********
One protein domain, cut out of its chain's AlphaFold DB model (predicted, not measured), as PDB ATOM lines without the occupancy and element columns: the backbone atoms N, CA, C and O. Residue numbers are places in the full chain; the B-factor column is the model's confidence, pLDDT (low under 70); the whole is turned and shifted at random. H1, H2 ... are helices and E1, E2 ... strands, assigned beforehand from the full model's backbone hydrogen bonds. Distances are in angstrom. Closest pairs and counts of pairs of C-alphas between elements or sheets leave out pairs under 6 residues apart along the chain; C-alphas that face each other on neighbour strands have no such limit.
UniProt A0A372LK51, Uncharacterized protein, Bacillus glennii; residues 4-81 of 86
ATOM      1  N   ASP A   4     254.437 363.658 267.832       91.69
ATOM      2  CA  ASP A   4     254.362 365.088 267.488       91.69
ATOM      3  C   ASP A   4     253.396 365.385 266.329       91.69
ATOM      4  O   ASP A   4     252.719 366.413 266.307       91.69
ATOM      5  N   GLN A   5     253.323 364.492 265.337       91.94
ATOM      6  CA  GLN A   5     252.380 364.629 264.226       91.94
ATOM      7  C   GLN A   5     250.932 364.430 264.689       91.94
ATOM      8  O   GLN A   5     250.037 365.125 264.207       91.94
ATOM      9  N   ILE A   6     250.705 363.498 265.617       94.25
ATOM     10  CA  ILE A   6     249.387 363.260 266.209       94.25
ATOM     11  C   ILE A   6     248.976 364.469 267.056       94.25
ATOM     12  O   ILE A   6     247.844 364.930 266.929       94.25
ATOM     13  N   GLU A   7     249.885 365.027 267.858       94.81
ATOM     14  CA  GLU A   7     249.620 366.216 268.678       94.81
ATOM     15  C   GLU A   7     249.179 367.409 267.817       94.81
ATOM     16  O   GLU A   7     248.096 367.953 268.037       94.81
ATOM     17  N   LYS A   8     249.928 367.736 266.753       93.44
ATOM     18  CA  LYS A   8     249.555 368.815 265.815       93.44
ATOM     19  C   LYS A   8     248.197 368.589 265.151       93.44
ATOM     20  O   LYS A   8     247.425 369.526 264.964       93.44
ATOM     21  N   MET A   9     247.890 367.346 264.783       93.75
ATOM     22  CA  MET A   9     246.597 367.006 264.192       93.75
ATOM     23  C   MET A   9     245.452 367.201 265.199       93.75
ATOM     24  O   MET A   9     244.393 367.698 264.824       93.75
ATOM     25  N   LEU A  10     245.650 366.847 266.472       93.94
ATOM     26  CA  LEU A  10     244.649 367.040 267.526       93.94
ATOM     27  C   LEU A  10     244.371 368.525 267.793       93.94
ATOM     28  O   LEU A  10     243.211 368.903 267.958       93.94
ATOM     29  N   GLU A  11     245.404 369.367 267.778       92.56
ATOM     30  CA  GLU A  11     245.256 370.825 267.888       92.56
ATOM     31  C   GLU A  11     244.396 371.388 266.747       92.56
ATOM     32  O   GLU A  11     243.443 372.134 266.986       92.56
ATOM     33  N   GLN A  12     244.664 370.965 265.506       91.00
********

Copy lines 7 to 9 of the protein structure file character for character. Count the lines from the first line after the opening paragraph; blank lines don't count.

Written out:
ATOM      6  CA  GLN A   5     252.380 364.629 264.226       91.94
ATOM      7  C   GLN A   5     250.932 364.430 264.689       91.94
ATOM      8  O   GLN A   5     250.037 365.125 264.207       91.94